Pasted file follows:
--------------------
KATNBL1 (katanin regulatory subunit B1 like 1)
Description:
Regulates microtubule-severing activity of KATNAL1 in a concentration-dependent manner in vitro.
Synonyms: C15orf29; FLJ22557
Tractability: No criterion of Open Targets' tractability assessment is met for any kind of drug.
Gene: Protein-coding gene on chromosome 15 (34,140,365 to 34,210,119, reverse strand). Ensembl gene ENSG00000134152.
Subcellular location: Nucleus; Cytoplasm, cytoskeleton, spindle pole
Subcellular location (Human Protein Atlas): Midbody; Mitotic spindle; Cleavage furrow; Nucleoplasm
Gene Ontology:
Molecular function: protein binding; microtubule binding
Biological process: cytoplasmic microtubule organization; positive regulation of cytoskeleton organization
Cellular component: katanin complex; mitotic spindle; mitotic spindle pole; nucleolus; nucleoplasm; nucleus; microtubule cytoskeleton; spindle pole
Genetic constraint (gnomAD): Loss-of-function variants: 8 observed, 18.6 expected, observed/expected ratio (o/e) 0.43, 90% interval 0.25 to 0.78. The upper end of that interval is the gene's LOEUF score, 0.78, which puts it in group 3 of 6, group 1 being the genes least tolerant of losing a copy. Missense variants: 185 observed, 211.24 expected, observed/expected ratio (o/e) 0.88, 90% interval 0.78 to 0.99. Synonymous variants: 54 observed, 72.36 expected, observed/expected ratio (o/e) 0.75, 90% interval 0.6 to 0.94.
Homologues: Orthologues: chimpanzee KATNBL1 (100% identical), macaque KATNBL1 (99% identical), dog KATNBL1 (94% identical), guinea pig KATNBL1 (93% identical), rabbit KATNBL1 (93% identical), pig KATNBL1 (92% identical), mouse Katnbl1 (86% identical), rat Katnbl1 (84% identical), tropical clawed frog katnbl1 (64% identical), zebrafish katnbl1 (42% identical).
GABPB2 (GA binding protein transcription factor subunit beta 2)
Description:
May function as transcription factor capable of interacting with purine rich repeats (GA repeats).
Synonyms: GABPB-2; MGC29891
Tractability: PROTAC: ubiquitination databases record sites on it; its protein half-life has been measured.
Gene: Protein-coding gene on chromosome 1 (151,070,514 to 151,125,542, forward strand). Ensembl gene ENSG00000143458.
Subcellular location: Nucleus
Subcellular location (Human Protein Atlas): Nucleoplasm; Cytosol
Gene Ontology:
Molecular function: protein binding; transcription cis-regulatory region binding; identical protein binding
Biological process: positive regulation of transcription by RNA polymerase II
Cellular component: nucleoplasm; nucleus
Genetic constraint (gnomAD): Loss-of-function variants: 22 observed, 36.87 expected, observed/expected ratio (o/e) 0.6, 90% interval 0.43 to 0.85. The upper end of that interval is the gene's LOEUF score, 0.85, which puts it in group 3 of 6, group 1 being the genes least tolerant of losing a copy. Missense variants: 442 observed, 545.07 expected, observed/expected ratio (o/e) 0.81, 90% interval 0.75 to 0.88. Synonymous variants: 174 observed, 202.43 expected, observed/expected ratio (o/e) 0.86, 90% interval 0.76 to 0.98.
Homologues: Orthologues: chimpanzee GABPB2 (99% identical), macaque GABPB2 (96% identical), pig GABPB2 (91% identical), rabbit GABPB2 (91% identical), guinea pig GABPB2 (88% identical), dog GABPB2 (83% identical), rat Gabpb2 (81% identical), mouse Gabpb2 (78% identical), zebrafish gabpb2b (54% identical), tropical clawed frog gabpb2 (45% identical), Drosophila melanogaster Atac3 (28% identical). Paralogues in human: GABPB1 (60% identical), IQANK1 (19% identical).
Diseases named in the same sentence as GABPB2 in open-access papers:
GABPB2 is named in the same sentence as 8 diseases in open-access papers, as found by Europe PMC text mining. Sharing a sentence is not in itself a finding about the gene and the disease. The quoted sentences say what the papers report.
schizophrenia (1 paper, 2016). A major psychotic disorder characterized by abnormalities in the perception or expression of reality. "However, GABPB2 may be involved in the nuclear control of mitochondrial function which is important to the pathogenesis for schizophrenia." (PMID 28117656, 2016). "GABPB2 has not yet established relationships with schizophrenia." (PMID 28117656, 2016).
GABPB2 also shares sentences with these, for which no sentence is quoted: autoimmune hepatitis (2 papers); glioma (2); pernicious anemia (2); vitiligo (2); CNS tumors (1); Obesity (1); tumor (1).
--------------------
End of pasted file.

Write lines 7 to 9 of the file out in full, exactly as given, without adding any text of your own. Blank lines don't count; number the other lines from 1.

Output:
Subcellular location: Nucleus; Cytoplasm, cytoskeleton, spindle pole
Subcellular location (Human Protein Atlas): Midbody; Mitotic spindle; Cleavage furrow; Nucleoplasm
Gene Ontology: